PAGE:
By Roger Baird on 6th February 2019
The fintech’s platform will allow people in debt to share bank details with advisors.
A new service has been set up for people in debt, giving them the power to let advisors see their bank accounts in order to offer quick and accurate advice.
The service is a tie-up between fintech bank transactions firm AccountScore and The Insolvency Panel launched this month.
London-based AccountScore has created an online consent platform as a result of banking reforms passed earlier this year, which allows people in debt to share income and spending information with who they choose.
It said the new service “will give face-to-face and telephone debt advisors the opportunity to get a full and accurate picture of a client’s situation instantly and enable them to concentrate on advice rather than data gathering”.
Those who need help with debt can share their banking information through the fintech firm’s consents.online platform, but still keep control over who has access to it via an app.
The Insolvency Panel, who advise people in debt said it will take up the service. The panel is a social enterprise business, which by law is mandated to either reinvest profits, or donate them to socially useful causes.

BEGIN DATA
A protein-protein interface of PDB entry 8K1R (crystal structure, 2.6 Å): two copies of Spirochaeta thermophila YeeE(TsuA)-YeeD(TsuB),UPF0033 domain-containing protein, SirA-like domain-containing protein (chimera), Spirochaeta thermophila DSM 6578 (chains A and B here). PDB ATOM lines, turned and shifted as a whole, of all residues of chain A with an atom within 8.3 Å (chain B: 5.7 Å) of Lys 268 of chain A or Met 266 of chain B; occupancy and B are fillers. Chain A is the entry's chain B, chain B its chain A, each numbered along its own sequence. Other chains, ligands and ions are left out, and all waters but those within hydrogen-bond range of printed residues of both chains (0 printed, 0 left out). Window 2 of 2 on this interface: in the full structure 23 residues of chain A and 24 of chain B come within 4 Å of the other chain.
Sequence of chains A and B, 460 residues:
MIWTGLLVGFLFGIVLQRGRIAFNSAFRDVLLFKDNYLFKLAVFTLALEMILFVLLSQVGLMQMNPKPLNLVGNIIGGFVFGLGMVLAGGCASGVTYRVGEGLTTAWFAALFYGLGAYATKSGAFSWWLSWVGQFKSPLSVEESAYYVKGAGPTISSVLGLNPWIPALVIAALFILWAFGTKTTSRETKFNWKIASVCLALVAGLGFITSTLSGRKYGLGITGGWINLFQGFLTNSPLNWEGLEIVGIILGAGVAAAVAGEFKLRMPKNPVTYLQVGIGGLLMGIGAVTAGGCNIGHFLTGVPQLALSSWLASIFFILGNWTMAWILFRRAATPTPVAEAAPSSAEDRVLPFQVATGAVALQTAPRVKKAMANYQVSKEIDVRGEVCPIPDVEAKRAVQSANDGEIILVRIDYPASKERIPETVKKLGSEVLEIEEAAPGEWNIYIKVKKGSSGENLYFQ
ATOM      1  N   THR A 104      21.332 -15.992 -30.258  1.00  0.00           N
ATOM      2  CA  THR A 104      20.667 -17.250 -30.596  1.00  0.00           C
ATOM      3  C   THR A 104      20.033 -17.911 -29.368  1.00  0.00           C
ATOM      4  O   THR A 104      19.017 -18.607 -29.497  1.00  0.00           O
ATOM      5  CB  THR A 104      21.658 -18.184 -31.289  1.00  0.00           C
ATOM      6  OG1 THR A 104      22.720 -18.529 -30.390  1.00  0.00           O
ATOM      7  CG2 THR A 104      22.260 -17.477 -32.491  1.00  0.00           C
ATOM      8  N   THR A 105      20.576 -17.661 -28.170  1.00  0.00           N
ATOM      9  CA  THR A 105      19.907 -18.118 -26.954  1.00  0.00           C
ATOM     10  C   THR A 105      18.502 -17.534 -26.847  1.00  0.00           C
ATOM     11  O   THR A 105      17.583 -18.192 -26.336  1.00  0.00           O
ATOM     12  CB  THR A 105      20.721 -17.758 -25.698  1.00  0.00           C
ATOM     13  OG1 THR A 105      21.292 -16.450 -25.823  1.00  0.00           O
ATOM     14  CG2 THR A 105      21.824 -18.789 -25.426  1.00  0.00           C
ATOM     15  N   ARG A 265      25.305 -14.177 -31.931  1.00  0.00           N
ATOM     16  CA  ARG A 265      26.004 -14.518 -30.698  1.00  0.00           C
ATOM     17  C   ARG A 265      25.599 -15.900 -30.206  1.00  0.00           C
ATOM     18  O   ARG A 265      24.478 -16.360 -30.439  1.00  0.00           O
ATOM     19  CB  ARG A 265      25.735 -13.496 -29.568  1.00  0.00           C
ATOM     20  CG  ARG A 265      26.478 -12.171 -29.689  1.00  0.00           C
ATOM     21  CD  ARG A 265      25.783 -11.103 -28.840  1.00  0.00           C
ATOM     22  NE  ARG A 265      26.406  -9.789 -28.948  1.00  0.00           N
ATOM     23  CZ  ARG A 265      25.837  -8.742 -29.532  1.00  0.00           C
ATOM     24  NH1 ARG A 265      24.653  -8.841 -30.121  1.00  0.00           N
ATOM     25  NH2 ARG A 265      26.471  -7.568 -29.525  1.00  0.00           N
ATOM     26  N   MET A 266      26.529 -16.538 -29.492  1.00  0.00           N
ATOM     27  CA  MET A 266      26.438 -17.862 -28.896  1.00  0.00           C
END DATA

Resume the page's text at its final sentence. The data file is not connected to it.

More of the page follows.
AccountScore chief executive Emma Steeley said: “Debt advice is something that we are incredibly passionate about and I believe that by partnering with The Insolvency Panel, together we will improve the experience of people struggling with debt and improve financial awareness and inclusion for customers, while providing a robust, easy to use platform for the industry.”
AccountScore’s consent platform operates under Open Banking, Payment Services Directive and application programming interface rules.
A change in European Union law at the start of the year has ushered in Open Banking, which means consumers can allow businesses, other than their bank, to access their financial data.
Advocates say this potentially allows customers to get better deals, such as cheaper overdrafts, and speed up switching between banks.
The Insolvency Panel director Andrew Smith said: “Our plan is to use Open Banking to support people in debt solutions from one end of the plan to another and to improve their financial capability. To that end we chose AccountScore’s consents.online platform because its emphasis on giving people transparent control of how their data is used is key to our need to make vulnerable consumers feel confident and empowered.”